Indeed, the corn (straight off the cob) and hilarity barely hide the film’s gothic-style horror; this is not an innocent comedy. The hillbillies approach killing as a family occupation. Ma’s husband Mr. Johnson (Porter Hall) builds coffins for victims and Mert and Bert squabble over who was more responsible for murdering Smedley: the one who wielded the weapon or the one who held him down. I found this sibling bickering the funniest parts of the film; it’s ghastly but it rings psychologically true. Who hasn’t argued with a brother or sister over who did what? The film skitters over some pretty swampy ground here, though. Mert and Bert resolve their argument with a subversively logical conclusion, by agreeing to blame Ma for their excesses. Norman Bates would probably understand.
I also give a lot of credit to MacMurray for balancing the merry with the macabre. He doesn’t overplay the frights with Bob-Hopeish eye-pops and whinneys. He’s an average man trying to survive; realizing he’s trapped in a den of monsters, he goes along with the lunacy of each situation until he can think of a way out. So much is made of MacMurray’s “against-type” work in hard-bitten films like Double Indemnity that his lengthy career in light comedy is overlooked. He takes that gallop-trotter pun, for instance, and slides it past us without too much pain (we always notice the actors who flaunt the good lines, but the real talent is to take the lame ones and make them sound as if they issue from a human being). His scene in which he ‘converses’ with the dead Smedley, to the open-mouthed amazement of Mert and Bert, is a small gem of physical comedy. He starts out quietly, sympathizing with his late (and invisible) colleague, then ends up hurling his body through doors and furniture to simulate ghostly rampage. Not only was MacMurray terrific in comedy (the rhythm he gets going in his Double Indemnity dialogue arises from such skills), but, like James Stewart, he had a gift for playing decent, sweet, honest, and square-as-a-pizza-box characters and making them unironic heroes. No matter how dark or surreal the gags this movie throws at him, MacMurray grounds them in a human believability. He gives us someone to root for.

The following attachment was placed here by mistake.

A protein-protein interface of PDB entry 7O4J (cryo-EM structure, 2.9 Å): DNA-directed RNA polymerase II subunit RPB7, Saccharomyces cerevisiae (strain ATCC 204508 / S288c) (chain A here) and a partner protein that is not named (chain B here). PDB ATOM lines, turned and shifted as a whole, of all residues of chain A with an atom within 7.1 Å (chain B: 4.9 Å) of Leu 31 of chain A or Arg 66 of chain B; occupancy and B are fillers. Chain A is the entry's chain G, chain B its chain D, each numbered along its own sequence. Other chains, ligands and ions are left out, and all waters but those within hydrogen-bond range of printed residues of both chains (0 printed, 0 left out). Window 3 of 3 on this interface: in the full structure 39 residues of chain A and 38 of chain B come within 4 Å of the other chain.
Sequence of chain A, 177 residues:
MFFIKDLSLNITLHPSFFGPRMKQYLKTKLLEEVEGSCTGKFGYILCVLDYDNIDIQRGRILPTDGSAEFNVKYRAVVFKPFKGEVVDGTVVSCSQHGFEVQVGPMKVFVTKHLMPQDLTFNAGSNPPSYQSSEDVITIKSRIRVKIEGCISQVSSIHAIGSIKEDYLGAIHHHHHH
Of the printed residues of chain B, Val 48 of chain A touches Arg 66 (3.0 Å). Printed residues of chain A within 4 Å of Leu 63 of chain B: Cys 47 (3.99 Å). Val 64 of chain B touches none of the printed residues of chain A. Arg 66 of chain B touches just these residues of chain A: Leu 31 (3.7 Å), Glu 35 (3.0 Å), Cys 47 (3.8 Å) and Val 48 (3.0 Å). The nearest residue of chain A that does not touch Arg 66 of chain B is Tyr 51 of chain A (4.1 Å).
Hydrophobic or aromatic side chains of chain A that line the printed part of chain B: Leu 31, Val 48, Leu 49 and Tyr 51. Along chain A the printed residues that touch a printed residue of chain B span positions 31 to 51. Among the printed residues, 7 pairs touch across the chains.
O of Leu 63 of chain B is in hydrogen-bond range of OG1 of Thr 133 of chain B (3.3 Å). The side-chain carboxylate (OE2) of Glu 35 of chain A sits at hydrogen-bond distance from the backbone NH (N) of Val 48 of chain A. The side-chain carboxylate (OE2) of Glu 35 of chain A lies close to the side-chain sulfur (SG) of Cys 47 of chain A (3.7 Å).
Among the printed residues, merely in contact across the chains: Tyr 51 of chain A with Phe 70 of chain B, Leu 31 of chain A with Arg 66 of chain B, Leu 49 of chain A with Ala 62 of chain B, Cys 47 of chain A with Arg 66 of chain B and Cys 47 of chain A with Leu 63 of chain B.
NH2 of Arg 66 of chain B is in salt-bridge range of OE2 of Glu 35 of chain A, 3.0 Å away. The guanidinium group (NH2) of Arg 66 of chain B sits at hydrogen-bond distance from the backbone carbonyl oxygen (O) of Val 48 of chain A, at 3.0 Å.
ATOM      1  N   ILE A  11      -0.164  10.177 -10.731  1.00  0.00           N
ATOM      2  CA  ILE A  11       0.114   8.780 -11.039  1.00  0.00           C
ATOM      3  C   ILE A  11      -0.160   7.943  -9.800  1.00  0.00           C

Survival Improv: MacMurray borrows the foreshortened legs of Bert (or is it Mert?) when faced with a dragon-puffin’ Fleagle:
Still, you might wonder why you laugh at the murders in Murder, He Says (leastaways, I did). Given all the killings, torture, depravity, the mad girl, the rotting-house setting with cow skulls scattered throughout (when MacMurray innocently asks if the Fleagles are in the “slaughtering business,” Main responds with a whip crack), the famous glowing-grits dinner scene (poison being ladled out with the gravy), and the saw-fondling Mr. Johnson gently inquiring if a new coffin is needed—how far is this from the country house of horrors in The Texas Chainsaw Massacre? Did only the Production Code stand between us and Leatherface? I don’t know what changes were made before filming, but considering all the nasty hints that romp through the final product, I wonder how much the Breen Office was paying attention.
I have a more unnerving thought. Maybe the Breeners left the horror humor in not because of negligence, or even from an unwonted sense of fun. It could be akin to why I found the feuding Fleagles funny: the acceptance, conscious or not, of the underlying comic horror of the concept of family—a group bound together by blood and custom, but bound to get on each other’s nerves. It’s so bred in the bone we may never even think about how it affects us. But affect it does. Mightn’t such tribal closeness give way to murderous thoughts? Or worse? Intensify that by an island-in-the-hills isolation, with nobody watching, and you could end up with more than a nosy pollster or two dumped in the cellar.
If them hills are alive, we may not want to know what with.
BONUS CLIP: Theme and Variations on the NPR “All Things Considered” theme: